Los Angeles Daily News
By James Nash
Tuesday, December 23, 2003 – Corporations in Los Angeles have too much power to promote their brands on public facilities, pollute the environment and control what people see and hear in the media, according to a report card released Tuesday by a group critical of corporate excesses.
The Los Angeles-based Foundation for Taxpayer and Consumer Rights gave Los Angeles a C grade in reining in the power of large corporations, placing it behind San Francisco (A-), Portland (B) and Seattle (C+), and ahead of Philadelphia (C-) and New York (D). Boston also got a C.
The left-of-center group noted that 15 Los Angeles radio stations are owned by media giants Clear Channel and Infinity and that major facilities such as Staples Center and the Walt Disney Concert Hall bear corporate names. In addition, the city of Los Angeles has no municipal laws protecting consumer privacy or protecting whistle-blowers from retaliation, the report says.
“If your kid came home with a C, you’d want him to do better,” said Jamie Court, president of the Foundation for Taxpayer and Consumer Rights. “Los Angeles just hasn’t put up enough walls to stop corporate greed, to increase corporate accountability.”
But business groups say the city, region and state already are seen as hostile to corporations. They note that heavy regulations and high taxes have discouraged businesses from moving to Los Angeles and contributed to an exodus of large corporations. Only four Fortune 500 companies are based in Los Angeles.
“That’s what’s ironic about this report: Corporations have left Los Angeles over the years,” said Brendan Huffman, public policy manager for the Los Angeles Area Chamber of Commerce.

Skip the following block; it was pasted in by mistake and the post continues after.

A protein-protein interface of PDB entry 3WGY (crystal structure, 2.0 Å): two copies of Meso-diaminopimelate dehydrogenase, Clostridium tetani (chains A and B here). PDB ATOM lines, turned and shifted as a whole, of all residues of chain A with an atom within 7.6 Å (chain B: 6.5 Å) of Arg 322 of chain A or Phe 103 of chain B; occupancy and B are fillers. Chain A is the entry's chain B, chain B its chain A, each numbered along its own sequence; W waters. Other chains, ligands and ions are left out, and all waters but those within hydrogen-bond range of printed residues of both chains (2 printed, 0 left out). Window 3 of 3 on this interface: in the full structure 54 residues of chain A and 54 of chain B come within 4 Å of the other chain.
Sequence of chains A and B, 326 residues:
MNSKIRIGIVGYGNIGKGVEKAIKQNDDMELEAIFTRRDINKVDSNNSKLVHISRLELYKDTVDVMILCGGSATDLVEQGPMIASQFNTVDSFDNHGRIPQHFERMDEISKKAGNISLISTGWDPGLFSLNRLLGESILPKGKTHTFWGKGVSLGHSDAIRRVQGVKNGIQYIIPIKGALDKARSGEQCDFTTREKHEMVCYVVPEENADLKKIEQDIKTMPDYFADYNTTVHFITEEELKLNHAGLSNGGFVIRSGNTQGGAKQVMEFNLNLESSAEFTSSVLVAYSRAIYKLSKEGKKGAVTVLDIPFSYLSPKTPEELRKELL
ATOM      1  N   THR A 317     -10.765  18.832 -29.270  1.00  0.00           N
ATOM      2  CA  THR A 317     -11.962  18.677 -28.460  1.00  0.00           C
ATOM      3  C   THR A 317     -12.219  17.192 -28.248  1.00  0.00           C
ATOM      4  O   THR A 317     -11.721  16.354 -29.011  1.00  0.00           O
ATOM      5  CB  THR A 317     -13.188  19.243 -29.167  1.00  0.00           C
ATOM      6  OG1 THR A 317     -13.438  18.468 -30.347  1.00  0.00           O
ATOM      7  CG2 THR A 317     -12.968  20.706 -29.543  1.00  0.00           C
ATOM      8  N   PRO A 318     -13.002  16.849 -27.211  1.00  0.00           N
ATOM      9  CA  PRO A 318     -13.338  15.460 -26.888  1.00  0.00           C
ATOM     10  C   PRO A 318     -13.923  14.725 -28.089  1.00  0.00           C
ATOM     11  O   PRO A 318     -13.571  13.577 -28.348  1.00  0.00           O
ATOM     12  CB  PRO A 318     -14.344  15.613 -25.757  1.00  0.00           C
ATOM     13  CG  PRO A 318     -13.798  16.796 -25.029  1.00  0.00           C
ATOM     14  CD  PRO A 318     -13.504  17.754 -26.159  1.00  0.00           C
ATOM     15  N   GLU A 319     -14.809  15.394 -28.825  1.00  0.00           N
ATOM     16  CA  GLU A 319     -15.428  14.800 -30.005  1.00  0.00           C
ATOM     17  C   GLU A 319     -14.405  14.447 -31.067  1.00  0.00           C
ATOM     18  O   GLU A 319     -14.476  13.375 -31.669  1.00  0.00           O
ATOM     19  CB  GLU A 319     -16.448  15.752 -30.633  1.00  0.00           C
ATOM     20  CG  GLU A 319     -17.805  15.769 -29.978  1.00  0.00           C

“I guess this is one way of looking at it, but from a business perspective, Los Angeles is a great place to do business; but when you look at the business taxes and regulations we have here in Los Angeles, it’s not competitive with neighboring cities or other major cities across the country.”
The Foundation for Taxpayer and Consumer Rights’ report gives Los Angeles B grades in empowering people to counter corporate control and in limiting the influence of money in the political process.
The group notes that the city of Los Angeles gave voters in the San Fernando Valley, Hollywood and the Harbor area the right to secede from the rest of Los Angeles, although efforts to do so in the Valley and Hollywood failed last year.
And the group said the city has generally strong protections against allowing money to go to corrupt municipal politics. The report cites the city’s $500 cap on contributions to City Council candidates and the $1,000 contribution limit on candidates for citywide office.
James Nash, (213) 978-0390 [email protected]